Consumers lack recognition of the importance of patient engagement and education primarily because health insurance has been a company-sponsored benefit with little money coming out of the consumer’s pockets for not taking care of their health. For this reason, patients benefit from obtaining knowledge and wisdom to talk about real-life situations that encompass health, well-being, career, and family relationships. Being healthy is not about a single aspect of life but about many aspects of life that are interrelated.
The healthcare system is financially rewarded for providing care and treatment after a diagnosis. As patients and family caregivers experience, significant time and attention are devoted after a heart attack, a stroke, or another life-threatening condition.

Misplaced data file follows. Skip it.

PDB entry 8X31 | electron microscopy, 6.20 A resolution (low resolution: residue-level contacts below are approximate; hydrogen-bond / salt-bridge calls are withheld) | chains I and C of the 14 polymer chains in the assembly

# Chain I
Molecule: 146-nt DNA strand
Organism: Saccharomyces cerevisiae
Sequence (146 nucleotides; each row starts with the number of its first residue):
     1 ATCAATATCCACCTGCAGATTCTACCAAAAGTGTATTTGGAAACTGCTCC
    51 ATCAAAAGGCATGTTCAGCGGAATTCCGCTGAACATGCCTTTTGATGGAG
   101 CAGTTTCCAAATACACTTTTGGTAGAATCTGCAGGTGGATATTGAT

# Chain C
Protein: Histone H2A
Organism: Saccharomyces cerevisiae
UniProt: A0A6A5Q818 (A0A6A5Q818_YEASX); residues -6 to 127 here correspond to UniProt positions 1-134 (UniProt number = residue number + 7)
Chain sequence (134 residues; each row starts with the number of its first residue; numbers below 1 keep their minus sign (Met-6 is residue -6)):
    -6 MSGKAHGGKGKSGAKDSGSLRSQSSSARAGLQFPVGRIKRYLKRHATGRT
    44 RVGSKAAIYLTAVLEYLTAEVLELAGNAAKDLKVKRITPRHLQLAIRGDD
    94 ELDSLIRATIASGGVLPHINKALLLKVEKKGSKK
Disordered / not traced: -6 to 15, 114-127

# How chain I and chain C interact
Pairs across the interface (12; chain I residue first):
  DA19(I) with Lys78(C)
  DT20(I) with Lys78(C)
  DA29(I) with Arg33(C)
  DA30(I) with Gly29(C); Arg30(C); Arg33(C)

Patient engagement and education is time-limited and absent. Time constraints of the system, financial support for education, and the barrier of healthcare providers who view patients as non-compliant are some of the reasons that patients do not receive beneficial information. Additionally, family caregivers for loved ones commit time to caring for aging parents and then put the caregiving experience on the back burner until the next event brings attention to care for self or others.,
What Is Patient Engagement?
Patient engagement and education is a fundamental aspect of achieving good health and well-being. Making information and experiences relevant and relatable is the challenge to achieving patient engagement and to receiving better than average customer service.